The Hong Kong Seal Stone Museum is about 100 feet away from the
Hong Kong Museum of Tea Ware.
Closeup of a seal stone in the museum. The stamp in front of the stone shows how it should look like on paper.
What is Seal Stone (a.k.a. chop)?
I never noticed this museum until the security guard in the Hong Kong Museum of Tea Ware mentioned it. It is on the second floor of the tea house which is a vegetarian restaurant.
Although the size of the museum is very tiny, the collections of the seal stones are just marvelous.
A typical seal stone is about 1.5-2cm wide of all sides and 6cm long. For an emperor seal stone, it's a totally different story. For instance, Emperor Qianlong's jade seal is 8.5(L) x 8.5(W) x 9.3(H) cm
Seal stones have been used throughout Chinese history for centuries. It represents identity and art. Emperors and the general public used them.
When you first step into the museum, there are several banners explaining to you the history and evolution of the Chinese seal stones in details.
(I know, I know....history could be a boring subject to some people or children. Click here to download a file directly from the Hong Kong Seal Stone Museum web site to do some matching games for fun)
Our neighbor used to be the seal stone carver. One of our bedroom windows (it may sound very rude) could see the activities of our neighbor very clearly. I remember seeing that old man carving the seal stones all the time.
It is art because you must carve it backwards in order to make the stamps come out right. This is not a common or easy task for a typical Chinese. I can only write a Chinese word upside down with a lot of practices, definitely not backwards.
Plus, the Chinese writing used on the seal stones are old/ancient Chinese symbols. Therefore, the carver must be very knowledgeable.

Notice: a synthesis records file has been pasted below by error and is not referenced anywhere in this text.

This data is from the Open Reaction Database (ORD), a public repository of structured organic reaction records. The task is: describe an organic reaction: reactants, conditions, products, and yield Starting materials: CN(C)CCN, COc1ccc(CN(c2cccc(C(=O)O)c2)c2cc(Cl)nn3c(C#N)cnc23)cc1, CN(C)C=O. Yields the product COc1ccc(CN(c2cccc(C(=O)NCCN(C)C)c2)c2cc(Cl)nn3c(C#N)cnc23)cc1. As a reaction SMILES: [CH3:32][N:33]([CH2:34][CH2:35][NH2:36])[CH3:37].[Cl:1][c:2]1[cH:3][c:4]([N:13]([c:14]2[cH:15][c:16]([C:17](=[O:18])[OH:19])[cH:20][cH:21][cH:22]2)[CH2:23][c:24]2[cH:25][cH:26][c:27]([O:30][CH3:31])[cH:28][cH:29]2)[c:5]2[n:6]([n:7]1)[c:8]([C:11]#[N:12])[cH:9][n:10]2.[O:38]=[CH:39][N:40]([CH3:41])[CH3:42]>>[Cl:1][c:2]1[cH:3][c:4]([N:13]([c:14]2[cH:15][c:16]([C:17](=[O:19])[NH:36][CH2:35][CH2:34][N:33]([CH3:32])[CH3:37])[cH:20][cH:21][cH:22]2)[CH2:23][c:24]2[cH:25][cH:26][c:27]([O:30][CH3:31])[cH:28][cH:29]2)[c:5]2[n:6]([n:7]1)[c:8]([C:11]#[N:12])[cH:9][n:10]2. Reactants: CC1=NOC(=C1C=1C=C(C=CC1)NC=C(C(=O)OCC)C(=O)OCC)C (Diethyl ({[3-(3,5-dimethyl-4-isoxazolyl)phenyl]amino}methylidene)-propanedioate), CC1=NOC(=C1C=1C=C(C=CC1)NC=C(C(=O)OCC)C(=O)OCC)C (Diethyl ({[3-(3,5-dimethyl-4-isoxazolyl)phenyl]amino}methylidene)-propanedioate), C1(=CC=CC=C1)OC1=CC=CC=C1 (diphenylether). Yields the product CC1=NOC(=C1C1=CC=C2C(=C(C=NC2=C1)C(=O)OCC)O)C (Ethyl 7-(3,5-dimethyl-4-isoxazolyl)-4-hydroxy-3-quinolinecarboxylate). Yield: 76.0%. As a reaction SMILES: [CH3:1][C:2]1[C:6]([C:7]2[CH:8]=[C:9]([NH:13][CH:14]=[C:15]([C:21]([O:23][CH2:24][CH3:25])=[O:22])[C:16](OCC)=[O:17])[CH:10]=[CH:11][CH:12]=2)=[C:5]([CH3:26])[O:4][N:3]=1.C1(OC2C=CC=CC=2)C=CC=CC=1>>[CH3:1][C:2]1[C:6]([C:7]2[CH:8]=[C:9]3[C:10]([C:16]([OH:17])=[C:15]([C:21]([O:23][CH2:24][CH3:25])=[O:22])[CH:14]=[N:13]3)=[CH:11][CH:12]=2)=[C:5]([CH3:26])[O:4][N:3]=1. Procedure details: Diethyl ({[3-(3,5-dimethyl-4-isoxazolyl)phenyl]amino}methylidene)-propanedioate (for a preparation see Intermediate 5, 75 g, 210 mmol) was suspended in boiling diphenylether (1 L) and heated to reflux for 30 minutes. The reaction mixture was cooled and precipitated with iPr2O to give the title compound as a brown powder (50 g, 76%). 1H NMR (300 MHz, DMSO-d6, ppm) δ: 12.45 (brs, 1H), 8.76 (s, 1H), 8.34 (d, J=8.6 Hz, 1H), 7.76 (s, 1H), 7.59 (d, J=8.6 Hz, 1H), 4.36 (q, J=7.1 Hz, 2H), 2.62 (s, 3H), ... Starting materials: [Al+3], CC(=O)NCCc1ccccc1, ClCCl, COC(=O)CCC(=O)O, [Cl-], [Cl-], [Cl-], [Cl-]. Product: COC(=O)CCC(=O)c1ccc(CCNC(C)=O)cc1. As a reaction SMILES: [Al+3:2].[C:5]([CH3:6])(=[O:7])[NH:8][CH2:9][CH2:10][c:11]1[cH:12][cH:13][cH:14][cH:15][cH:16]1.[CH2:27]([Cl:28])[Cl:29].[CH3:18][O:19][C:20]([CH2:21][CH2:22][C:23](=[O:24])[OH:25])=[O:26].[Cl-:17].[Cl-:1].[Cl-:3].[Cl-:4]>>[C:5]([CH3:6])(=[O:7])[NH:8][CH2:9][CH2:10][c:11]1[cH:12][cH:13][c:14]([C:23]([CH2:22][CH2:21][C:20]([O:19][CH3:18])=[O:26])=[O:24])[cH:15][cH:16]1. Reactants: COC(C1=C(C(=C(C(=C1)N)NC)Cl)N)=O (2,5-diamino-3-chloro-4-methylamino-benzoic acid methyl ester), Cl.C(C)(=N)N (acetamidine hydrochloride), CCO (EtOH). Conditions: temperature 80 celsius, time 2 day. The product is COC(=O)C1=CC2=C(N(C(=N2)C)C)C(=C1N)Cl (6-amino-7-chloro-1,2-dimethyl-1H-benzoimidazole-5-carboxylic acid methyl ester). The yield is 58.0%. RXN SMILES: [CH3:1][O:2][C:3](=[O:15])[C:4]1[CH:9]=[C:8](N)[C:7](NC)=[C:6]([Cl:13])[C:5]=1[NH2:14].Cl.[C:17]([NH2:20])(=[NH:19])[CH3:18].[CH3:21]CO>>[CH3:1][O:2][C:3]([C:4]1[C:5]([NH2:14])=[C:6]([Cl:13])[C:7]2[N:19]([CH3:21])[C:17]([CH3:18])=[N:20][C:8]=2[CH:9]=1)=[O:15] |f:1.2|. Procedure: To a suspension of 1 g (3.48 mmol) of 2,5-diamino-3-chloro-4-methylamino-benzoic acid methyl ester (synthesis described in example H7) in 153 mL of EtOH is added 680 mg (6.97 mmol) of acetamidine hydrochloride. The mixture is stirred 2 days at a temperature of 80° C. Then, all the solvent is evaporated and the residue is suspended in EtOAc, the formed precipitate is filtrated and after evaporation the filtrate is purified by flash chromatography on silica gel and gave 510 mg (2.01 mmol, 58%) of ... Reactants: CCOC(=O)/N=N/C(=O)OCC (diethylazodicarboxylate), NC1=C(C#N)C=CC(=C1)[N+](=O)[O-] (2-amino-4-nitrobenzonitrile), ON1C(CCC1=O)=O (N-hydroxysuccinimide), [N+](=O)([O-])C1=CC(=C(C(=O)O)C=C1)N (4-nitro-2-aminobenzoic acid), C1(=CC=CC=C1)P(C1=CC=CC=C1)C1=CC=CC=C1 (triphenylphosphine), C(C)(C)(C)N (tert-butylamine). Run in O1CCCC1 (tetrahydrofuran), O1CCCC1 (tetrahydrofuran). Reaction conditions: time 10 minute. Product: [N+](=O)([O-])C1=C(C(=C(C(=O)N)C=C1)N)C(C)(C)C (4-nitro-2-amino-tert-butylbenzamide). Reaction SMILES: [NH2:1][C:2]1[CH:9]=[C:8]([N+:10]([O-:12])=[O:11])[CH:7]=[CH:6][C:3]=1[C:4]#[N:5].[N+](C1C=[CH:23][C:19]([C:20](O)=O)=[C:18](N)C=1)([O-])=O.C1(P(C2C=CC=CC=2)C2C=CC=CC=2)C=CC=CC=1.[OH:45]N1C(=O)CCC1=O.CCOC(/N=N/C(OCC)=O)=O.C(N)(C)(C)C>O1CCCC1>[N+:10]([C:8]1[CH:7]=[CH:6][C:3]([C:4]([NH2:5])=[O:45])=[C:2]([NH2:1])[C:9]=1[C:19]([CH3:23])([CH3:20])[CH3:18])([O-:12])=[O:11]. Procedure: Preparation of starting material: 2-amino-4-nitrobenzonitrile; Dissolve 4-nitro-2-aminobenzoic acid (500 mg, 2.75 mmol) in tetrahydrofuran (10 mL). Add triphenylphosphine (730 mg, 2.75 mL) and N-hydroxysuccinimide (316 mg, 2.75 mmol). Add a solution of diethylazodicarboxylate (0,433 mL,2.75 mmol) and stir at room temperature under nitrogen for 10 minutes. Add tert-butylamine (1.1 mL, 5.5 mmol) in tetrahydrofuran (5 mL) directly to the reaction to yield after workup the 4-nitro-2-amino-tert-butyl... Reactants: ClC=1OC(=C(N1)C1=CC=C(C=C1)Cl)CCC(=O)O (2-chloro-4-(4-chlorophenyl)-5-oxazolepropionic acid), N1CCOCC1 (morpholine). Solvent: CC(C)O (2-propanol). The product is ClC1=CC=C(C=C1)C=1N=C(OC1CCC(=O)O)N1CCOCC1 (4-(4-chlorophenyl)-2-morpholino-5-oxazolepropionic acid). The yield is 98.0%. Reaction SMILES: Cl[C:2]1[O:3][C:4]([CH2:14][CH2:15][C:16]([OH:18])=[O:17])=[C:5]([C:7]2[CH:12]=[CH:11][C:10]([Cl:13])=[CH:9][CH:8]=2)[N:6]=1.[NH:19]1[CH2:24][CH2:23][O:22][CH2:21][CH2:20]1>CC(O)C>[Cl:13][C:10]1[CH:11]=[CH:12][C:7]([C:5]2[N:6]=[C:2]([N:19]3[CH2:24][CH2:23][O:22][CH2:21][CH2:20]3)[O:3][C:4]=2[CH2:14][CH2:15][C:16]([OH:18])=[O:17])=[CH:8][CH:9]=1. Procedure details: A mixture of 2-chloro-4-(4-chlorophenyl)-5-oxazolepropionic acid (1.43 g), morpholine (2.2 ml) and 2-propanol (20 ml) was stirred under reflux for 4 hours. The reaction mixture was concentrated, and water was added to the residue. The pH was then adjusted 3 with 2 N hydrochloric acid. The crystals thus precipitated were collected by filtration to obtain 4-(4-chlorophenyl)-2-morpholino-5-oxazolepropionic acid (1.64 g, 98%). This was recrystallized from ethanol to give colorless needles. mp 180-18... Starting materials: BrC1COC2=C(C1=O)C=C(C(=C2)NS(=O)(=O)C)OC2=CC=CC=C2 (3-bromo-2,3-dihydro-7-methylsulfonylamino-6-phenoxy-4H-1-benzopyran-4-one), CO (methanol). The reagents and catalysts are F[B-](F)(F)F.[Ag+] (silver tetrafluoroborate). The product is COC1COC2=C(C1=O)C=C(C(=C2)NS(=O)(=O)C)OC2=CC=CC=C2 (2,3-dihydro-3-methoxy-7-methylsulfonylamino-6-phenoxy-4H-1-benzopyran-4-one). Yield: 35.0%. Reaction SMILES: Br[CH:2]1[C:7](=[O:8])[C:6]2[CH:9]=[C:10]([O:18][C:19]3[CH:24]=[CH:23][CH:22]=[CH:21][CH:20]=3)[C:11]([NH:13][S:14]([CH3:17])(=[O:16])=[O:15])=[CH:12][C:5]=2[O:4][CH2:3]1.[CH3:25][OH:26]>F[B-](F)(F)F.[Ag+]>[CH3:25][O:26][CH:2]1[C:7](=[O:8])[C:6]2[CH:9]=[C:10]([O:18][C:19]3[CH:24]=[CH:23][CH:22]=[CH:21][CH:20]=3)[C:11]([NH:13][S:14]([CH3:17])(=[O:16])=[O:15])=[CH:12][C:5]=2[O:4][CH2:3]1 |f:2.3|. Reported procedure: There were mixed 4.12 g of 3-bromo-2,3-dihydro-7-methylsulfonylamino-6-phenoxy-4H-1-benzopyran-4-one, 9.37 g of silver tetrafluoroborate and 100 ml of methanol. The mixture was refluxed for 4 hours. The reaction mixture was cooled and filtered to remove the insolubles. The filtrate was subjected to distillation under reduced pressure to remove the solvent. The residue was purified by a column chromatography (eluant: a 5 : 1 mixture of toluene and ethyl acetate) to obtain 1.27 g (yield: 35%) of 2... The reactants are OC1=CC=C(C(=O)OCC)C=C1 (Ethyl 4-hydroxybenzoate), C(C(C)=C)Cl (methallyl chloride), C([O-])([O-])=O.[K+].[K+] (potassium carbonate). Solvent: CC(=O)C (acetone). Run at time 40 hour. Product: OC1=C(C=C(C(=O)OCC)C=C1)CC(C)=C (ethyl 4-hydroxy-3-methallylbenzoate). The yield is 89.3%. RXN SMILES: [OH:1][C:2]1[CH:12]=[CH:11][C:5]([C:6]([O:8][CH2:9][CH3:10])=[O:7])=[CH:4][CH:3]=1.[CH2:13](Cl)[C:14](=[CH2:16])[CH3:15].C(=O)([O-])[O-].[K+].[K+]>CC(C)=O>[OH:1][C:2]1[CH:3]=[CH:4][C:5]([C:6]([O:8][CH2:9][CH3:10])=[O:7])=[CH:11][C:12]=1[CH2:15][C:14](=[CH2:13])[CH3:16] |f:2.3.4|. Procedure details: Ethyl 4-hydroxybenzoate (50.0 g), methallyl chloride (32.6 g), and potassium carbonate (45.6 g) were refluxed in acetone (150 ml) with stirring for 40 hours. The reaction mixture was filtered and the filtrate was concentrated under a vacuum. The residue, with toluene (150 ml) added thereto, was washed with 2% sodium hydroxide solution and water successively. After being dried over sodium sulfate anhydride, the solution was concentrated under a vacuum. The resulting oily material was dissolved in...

It represents identity because emperors used it as authority, power and/or for commands.
Before my grandmother passed away in 2002, she was still using her seal stone at the bank as an authorized signature.
It is always on a stone, not wood or plastic. The art and the quality of the how the stamp comes out can never be replaced by the technology nowadays. So far, I still haven't seen any rubber stamps or chops even trying to produce the similar images coming out of a regular seal stone.
This picture pretty much captured the whole museum. But due to the small size of all the seal stones, you may be overwhelmed with the quantity here.
A table of collection of seal stones
Other Exhibits in the Museum
Inside the museum, there are also vases and ancient Chinese decors. Many of them have a stamp on it to represent the authenticity of the artists' work.
There is no admission fee to go into the Hong Kong Seal Stone Museum.
If you like steamed Chinese vegetarian food, you must stop by the tea house downstairs. My best friend, Anna, and I always meet there for lunch or dinner.
MTR Admiralty Station Pacific Place Exit C1 - Take the escalator to head toward Hong Kong Park through the Pacific Place - After going through the fountain in the park, follow the direction to go to the museum. You will see the K.S. Lo Gallery where this museum is located on the first floor before passing by the Hong Kong Museum of Tea Ware.
Hours: Daily 10am - 6pm; closed on Tuesdays (except public holidays)
Closed at 5:00pm on Christmas Eve and Chinese New Year's Eve
Closed on the first two days of Chinese New Year
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